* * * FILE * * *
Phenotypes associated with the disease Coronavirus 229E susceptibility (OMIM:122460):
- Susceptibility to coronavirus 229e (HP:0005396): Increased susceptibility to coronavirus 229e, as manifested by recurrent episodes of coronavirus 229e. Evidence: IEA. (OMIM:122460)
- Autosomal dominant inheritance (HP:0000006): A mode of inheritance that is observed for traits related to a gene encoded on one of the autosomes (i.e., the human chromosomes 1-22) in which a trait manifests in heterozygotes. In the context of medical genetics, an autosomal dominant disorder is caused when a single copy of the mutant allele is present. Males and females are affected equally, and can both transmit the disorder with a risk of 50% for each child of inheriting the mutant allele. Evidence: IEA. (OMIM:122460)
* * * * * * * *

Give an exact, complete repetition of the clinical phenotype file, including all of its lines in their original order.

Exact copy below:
Phenotypes associated with the disease Coronavirus 229E susceptibility (OMIM:122460):
- Susceptibility to coronavirus 229e (HP:0005396): Increased susceptibility to coronavirus 229e, as manifested by recurrent episodes of coronavirus 229e. Evidence: IEA. (OMIM:122460)
- Autosomal dominant inheritance (HP:0000006): A mode of inheritance that is observed for traits related to a gene encoded on one of the autosomes (i.e., the human chromosomes 1-22) in which a trait manifests in heterozygotes. In the context of medical genetics, an autosomal dominant disorder is caused when a single copy of the mutant allele is present. Males and females are affected equally, and can both transmit the disorder with a risk of 50% for each child of inheriting the mutant allele. Evidence: IEA. (OMIM:122460)